Implementation of the Convention
Measures Taken to Achieve the 2010 Target
Spain is currently in the process of revising its biodiversity strategy in light of the 2010 goals. Provisions of the revised strategy will be incorporated in the Law on Patrimony and Biodiversity, still in draft form and which will eventually replace the existing Law 4/1989 on the Conservation of Natural Spaces and Wild Flora and Fauna. Targets have also been developed to implement the European Natura 2000 Network recommendations. Initiatives to establish taxonomic inventories on terrestrial biodiversity began in 1998 and are ongoing. A next step will include the application of both EU biodiversity indicators and a body of specifically-developed indicators to monitoring the future trends of this biodiversity.
A number of conservation strategies have been developed and, in cases involving seriously endangered species such as the Iberian Lynx, Brown Bear, Iberian Imperial Eagle, Iberian Wolf, White-headed Duck and European Mink, the Spanish government encourages national coordination of actions. Action plans at both the national level, and within autonomous communities, have also been implemented to address issues related to invasive species. Spanish strategies for the conservation and sustainable use of forest genetic resources, and legislation covering the commercialization of forest biodiversity, have also been adopted. Spain is addressing challenges to biodiversity from climate change and pollution through its fulfillment of the objectives of the Kyoto Protocol, and has mainstreamed targets in sectoral plans.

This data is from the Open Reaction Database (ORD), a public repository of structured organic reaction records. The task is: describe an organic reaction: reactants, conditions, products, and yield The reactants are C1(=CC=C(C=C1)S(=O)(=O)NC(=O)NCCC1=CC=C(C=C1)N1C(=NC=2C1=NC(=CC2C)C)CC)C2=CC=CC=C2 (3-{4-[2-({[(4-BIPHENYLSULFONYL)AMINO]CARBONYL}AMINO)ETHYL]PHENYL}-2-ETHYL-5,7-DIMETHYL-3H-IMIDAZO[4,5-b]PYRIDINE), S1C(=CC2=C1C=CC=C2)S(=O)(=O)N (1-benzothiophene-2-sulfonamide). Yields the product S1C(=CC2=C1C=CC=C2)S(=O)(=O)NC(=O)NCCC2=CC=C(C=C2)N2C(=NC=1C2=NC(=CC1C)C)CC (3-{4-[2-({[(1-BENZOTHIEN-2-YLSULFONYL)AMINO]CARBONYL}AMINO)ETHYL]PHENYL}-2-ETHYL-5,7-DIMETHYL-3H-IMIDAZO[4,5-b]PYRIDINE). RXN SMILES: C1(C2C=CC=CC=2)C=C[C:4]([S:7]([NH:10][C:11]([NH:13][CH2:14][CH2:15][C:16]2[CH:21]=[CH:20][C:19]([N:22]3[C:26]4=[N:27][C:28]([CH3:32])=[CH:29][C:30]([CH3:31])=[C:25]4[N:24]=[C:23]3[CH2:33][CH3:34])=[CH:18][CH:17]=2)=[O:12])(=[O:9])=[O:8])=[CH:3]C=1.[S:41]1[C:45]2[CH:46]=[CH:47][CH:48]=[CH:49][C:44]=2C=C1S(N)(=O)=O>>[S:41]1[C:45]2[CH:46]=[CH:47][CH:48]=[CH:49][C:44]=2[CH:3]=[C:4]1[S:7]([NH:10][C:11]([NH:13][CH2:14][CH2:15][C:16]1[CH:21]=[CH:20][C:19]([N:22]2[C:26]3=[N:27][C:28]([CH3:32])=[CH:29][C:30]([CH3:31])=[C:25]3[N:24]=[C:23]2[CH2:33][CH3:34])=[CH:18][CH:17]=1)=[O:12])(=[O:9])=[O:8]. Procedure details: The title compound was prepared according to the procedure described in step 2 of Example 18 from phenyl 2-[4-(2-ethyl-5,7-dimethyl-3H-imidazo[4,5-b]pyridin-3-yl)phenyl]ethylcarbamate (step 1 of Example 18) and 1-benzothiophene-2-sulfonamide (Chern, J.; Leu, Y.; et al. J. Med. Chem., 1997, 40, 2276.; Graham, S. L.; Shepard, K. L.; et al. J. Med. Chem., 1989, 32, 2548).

Initiatives in Protected Areas
Since 1998, the number of protected areas has increased by 59% and the amount of protected surface by 53%. More than half of the protected areas have been designated as being of international importance, including 37 UNESCO Biosphere Reserves and 63 RAMSAR wetlands.
The percentage of protected areas increased considerably following the transfer of executive and legislative powers to the autonomous communities in the 1980s, and the consequent promulgation of regional laws for nature conservation. However, inter-regional imbalances in the number of areas under protection continue to be a problem. Management plans have been implemented in accordance with the existing Law 4/1989 on the Conservation of Natural Spaces and Wild Flora and Fauna, as have directives of the European Natura 2000 Network. However, it is evident that other instruments to effectively manage protected areas are required.
Initiatives for Article 8(j)
Spain is currently witnessing a decline in traditional knowledge and associated genetic resources. This trend entails an enormous loss in agricultural and ethno-botanical heritage, as well as in the techniques involved in resource cultivation, usage, preparation and storage. Protection of traditional knowledge and the sustainable use of the resources of Spain’s ethnic and cultural groups are being promoted both through the national and sectoral biodiversity strategies and plans, as well as through the respective strategies of the autonomous communities that more competently address these issues. The recovery work done by both the Federal and regional governments of the drover routes and the promotion of the trashumancia is also relevant on this regard although still not enough. More than 2000 species are still used traditionally in continental Spain, many for medicinal and food purposes. The Ministry of Environment has carried out studies on topics, which include, among others, the valuation of traditional knowledge (including biodiversity components), the recuperation and maintenance of nomadic pastures for cattle and established ethno-botanical inventories. Also, through the Ministry of Foreign Affairs, a Spanish Strategy for International Cooperation with Indigenous Communities, has also been adopted.